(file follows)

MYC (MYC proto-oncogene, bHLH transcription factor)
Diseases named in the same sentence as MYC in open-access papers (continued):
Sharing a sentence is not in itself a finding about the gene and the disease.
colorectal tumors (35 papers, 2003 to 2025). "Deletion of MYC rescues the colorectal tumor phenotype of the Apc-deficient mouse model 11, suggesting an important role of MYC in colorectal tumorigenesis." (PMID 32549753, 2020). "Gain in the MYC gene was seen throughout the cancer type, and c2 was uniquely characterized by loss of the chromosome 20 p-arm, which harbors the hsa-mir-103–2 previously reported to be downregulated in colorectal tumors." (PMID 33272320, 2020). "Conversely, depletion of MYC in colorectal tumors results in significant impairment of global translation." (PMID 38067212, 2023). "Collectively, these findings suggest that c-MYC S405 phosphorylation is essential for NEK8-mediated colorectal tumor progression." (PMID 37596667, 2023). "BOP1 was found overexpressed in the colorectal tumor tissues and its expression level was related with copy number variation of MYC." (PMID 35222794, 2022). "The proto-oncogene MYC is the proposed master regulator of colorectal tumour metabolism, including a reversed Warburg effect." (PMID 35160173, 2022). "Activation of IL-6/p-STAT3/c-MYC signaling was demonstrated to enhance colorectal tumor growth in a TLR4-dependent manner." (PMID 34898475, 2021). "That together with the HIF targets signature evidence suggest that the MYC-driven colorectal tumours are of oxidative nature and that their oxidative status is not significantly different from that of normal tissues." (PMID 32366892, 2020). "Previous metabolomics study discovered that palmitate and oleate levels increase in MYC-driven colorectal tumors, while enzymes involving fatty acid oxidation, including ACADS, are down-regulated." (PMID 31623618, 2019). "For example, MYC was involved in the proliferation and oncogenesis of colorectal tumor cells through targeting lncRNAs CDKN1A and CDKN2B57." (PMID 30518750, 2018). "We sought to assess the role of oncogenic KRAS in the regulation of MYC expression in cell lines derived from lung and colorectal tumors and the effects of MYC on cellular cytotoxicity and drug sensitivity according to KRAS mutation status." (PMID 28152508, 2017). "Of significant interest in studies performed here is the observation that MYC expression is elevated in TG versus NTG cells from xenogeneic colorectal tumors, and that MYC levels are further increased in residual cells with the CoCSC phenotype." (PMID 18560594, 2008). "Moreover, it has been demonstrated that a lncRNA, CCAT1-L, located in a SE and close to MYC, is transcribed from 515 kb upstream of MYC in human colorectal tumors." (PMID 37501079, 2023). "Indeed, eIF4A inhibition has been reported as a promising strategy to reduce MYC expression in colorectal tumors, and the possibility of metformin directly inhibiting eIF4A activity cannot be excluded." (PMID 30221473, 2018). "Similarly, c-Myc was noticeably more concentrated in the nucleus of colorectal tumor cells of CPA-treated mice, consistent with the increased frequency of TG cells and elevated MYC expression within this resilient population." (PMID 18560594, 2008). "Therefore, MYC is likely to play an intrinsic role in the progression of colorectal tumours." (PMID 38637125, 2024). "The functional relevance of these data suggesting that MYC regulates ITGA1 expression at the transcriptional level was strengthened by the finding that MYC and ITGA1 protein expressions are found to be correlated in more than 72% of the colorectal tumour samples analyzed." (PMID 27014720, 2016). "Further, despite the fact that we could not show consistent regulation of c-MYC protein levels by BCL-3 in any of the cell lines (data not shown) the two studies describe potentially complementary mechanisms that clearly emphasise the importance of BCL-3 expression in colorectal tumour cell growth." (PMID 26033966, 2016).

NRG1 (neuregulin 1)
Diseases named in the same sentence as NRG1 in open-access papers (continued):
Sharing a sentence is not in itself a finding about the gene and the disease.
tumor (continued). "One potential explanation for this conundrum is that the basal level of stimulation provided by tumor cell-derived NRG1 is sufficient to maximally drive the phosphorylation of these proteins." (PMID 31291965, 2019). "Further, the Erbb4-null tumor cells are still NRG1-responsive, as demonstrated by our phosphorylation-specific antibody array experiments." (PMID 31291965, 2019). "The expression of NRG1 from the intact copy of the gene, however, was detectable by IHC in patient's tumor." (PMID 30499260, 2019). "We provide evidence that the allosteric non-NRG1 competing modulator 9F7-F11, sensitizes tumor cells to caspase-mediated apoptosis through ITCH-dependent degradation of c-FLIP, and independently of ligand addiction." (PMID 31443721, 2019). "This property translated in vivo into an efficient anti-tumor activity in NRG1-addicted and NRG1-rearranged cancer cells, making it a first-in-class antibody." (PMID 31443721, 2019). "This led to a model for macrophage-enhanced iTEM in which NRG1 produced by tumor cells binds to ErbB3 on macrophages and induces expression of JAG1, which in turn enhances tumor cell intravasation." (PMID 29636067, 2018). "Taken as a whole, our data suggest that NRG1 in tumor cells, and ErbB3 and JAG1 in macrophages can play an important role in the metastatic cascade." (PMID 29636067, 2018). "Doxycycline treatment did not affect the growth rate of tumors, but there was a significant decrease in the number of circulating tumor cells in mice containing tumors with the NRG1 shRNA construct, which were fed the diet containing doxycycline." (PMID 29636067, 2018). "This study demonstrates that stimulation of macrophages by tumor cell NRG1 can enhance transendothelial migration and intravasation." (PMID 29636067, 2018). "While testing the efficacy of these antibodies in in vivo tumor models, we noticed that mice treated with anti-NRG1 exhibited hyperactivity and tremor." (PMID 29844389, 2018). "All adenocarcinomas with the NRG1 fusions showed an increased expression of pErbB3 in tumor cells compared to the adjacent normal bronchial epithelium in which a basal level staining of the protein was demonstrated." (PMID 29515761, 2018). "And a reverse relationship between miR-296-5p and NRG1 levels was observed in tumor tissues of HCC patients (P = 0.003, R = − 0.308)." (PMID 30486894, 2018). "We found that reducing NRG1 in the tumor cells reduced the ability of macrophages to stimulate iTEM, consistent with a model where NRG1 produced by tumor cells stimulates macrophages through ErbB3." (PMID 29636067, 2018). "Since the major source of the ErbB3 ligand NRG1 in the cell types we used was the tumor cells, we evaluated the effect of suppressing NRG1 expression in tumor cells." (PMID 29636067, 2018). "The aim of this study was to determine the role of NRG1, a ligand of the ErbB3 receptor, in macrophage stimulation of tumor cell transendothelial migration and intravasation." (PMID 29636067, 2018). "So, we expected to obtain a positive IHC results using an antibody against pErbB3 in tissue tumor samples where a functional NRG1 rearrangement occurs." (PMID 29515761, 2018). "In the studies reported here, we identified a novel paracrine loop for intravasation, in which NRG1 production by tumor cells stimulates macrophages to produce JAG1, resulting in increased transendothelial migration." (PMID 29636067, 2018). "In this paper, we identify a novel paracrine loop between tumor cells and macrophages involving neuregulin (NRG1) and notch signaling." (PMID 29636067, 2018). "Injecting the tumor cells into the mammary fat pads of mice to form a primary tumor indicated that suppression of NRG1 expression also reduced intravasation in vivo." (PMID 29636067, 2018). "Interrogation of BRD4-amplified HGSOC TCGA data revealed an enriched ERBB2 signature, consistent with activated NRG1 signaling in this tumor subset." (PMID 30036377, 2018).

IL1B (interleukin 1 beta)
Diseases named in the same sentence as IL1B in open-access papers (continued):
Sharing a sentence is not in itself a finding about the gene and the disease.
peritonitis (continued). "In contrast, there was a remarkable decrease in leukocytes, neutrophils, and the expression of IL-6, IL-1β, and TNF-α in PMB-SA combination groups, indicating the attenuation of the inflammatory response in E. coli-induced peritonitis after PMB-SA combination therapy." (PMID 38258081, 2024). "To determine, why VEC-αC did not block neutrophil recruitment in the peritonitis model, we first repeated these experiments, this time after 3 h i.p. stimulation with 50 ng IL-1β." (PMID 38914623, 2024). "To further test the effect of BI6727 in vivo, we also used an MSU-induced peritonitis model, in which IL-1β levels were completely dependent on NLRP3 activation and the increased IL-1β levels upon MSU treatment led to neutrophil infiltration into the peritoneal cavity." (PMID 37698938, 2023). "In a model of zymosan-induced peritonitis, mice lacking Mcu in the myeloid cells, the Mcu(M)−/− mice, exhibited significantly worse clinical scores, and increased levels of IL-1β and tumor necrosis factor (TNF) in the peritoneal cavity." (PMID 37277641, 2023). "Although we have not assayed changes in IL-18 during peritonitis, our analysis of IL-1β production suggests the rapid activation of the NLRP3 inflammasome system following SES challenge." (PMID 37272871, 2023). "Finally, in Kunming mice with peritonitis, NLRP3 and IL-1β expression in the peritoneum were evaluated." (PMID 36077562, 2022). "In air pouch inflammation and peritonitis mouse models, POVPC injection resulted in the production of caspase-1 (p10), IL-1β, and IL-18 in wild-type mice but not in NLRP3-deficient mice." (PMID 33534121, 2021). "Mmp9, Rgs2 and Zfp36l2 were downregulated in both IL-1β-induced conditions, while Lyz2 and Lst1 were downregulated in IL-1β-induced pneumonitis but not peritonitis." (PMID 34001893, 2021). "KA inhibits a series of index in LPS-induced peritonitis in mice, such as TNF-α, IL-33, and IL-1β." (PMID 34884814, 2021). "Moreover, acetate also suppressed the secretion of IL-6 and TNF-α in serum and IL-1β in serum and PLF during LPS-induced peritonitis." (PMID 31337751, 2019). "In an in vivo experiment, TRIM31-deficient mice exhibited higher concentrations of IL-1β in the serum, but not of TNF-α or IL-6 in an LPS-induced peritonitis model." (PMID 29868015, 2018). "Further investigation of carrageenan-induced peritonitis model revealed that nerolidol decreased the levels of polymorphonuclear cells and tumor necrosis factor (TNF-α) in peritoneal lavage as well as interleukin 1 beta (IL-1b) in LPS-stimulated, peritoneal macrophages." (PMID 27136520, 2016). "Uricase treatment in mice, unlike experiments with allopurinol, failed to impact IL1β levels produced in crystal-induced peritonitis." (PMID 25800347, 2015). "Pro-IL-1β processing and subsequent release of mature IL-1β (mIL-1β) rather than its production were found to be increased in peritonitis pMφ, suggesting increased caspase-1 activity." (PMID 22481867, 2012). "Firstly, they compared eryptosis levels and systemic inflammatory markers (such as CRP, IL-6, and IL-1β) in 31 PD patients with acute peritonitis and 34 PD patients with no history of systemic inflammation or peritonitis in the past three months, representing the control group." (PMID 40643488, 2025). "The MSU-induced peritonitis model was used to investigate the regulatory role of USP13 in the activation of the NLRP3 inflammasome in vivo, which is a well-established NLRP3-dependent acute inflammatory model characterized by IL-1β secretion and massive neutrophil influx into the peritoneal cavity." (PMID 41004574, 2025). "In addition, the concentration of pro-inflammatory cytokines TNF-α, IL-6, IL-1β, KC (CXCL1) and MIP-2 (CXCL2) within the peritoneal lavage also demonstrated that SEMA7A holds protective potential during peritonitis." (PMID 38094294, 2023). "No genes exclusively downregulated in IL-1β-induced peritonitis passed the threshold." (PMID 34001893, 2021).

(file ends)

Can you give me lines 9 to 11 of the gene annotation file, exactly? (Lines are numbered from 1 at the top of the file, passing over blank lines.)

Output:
IL1B (interleukin 1 beta)
Diseases named in the same sentence as IL1B in open-access papers (continued):
Sharing a sentence is not in itself a finding about the gene and the disease.